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Big Reveal: Revised Albright-Knox Expansion Plans

Expansion plans for the Albright-Knox Art Gallery have gone in a new direction. To the northwest in fact. Plans now call for a new building at the northwest corner of the campus along Elmwood Avenue. Under the revised plan developed by the museum with the architecture firm OMA/Shohei Shigematsu, the new building will add 29,000 square feet of space for displaying special exhibitions and the museum’s world-renowned art collection. The new building will incorporate several visitor amenities and is envisioned to have a wraparound promenade that visually connects the interior of the building with the surrounding Frederick Law Olmsted landscape.

The AK360 Campus Development and Expansion Project calls for:

• building an underground parking structure and transforming the surface parking lot into a vibrant green landscape and gathering place, a green plaza
• opening a route through the museum from Elmwood Avenue to Olmsted’s Delaware Park, adding a new point of entry and exit on the east façade of the museum’s 1962 Building
• covering the 1962 Building’s open-air Sculpture Garden to create a new space for year-round civic engagement, open free of charge to the community during museum and program hours
• creating a new education wing in the lower level of the 1962 Building
• constructing a signature scenic bridge that connects the new building with the 1905 Building


More refined plans for the expansion will emerge over the next several months during the design development phase of the project as budget and cost estimates come into alignment.  Design development will continue into early 2019. Construction is likely to begin in autumn 2019, with the grand opening of the new Buffalo AKG Art Museum expected in fall 2021.

Fundraising for the project continues to forge ahead, with approximately $125 million raised to date for the $155 million project (including $30 million earmarked to increase the operating endowment). A new $10 million matching challenge announced in late 2017 by Jeffrey Gundlach will also reach its conclusion at the end of 2018, by which time the Albright-Knox hopes to be closer to closing out the $155 million campaign.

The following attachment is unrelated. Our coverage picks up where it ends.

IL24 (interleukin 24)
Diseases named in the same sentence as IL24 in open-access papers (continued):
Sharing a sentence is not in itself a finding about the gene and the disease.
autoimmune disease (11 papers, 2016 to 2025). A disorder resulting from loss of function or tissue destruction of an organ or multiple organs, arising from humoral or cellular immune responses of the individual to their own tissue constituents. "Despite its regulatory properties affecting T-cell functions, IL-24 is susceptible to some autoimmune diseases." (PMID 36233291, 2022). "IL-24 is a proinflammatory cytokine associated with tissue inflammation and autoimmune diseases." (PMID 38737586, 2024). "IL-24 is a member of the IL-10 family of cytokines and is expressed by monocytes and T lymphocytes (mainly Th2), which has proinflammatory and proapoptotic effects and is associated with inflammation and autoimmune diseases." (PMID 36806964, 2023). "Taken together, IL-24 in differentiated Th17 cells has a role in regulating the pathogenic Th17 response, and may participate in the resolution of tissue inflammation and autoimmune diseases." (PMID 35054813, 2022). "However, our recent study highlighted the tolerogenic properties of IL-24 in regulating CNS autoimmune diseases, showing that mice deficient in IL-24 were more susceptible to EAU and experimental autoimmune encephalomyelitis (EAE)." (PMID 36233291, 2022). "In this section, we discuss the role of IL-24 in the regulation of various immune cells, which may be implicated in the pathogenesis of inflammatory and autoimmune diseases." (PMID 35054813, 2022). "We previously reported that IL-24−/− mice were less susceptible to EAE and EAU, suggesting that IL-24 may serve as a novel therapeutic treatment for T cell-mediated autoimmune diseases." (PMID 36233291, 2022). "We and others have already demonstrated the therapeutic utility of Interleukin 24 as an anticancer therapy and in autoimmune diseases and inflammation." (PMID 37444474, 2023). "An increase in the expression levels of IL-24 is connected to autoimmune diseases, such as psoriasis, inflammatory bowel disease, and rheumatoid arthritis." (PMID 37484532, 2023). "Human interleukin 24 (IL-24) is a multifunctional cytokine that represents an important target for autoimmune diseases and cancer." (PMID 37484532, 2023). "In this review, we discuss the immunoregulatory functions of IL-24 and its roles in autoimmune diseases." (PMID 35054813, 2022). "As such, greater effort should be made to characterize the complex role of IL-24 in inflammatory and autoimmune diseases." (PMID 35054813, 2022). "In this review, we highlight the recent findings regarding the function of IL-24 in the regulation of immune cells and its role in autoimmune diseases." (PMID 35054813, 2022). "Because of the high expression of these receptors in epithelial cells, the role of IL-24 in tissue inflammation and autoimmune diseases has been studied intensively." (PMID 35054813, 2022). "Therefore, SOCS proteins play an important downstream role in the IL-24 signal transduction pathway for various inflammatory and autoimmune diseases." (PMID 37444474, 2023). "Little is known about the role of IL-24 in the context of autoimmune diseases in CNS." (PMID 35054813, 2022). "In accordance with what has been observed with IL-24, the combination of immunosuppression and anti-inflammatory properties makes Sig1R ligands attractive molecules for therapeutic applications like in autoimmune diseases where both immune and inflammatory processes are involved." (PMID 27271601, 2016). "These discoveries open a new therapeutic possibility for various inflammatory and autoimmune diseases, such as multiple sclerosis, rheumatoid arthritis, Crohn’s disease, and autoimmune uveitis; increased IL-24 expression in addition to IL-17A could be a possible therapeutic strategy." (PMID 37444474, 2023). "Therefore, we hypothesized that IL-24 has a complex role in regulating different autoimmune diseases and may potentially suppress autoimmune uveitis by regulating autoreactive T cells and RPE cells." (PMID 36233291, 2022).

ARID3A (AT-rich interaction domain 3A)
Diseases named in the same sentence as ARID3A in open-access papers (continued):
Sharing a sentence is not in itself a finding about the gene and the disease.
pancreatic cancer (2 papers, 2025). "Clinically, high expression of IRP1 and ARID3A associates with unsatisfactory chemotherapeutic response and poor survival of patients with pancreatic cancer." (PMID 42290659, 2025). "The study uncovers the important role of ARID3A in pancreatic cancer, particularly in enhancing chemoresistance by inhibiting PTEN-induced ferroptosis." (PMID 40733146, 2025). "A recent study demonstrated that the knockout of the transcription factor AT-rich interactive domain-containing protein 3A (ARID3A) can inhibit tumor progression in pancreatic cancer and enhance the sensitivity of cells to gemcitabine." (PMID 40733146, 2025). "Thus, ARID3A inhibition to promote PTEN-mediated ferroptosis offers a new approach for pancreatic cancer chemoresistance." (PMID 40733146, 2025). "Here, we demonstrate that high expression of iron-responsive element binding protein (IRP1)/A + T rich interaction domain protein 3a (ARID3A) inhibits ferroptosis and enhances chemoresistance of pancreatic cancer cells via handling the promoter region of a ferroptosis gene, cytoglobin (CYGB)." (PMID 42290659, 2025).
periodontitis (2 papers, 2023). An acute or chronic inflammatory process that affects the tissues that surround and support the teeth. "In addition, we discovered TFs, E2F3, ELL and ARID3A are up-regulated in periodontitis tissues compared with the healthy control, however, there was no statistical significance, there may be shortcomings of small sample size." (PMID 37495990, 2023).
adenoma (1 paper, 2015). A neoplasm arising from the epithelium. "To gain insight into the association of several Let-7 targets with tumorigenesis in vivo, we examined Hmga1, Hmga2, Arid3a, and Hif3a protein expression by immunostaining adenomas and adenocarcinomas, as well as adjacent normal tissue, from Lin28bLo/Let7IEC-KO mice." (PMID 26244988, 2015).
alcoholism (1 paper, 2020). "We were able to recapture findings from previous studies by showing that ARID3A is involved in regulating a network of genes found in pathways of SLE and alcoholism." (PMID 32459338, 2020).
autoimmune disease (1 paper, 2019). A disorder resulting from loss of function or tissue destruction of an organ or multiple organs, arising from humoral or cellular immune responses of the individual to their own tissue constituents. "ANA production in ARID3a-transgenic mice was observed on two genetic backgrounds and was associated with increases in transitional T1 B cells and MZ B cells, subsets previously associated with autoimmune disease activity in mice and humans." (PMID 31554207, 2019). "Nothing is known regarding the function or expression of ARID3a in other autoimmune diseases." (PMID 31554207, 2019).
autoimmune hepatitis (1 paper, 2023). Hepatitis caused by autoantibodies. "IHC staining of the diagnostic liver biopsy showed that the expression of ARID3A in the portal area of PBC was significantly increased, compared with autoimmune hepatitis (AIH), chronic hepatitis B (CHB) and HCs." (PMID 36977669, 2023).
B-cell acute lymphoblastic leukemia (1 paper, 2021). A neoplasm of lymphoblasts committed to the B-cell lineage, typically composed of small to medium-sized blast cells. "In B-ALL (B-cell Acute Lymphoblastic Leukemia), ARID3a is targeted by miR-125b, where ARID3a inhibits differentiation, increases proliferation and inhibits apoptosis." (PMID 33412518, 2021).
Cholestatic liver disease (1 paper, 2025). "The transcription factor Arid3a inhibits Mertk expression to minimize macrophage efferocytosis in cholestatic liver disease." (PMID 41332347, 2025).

Shohei Shigematsu stated, “The north building comprises three levels offering diverse gallery experiences. Encircling the second level gallery is a double-height promenade, a flexible space with 360-degree views to the surrounding buildings and Olmsted landscape. The building is enveloped by a translucent façade that achieves an open and ephemeral quality and engages the external environment. Layers of visual and spatial connections throughout the north building foster dialogue with the architectural legacy of the Albright-Knox while inviting contemporary audiences to discover the diverse activities within.”

Jeffrey Gundlach said, “I could not be more enthusiastic about the schematic design Sho and OMA have achieved. The green plaza on which reside three individual but interrelated buildings displays the long arc of Buffalo’s rich history. The magnificent 1905 Building is rooted at the center, linked already to the mid-century classic 1962 Building, and soon to be linked to the beautiful 2021 building. Our duty to the present is respect for the past and investment in the future. With sensitivity, beauty, and practicality, OMA’s design creates a unified campus literally bridging great eras of the City of Buffalo.”

The museum team has worked with the preservation community after an earlier plan drew howls of displeasure last summer.

Gwen Howard, Chair of the Buffalo Preservation Board, noted, “We have enjoyed working with OMA Partner Shohei Shigematsu and Albright-Knox Director Dr. Janne Sirén over the past eights months in a shared effort to help identify a design solution that enables the museum to address its pressing needs in a manner that is respectful of historic landmark buildings. Our concerns have been heard and we believe the AK360 Campus Development and Expansion Project is well on its way to being aligned with the Secretary of Interior’s Standards for the Treatment of Historic Properties.”

Stephanie Crockatt, Executive Director of the Buffalo Olmsted Parks Conservancy, said, “From the outset of the AK360 Project, my team and I—including key Trustees—have appreciated collaborating with Janne and his team. The Albright-Knox has shown profound interest in preserving Olmsted’s legacy, and we are delighted that the new campus building will open new vistas to Delaware Park without encroaching upon it.”

Written by Buffalo Rising

Buffalo Rising

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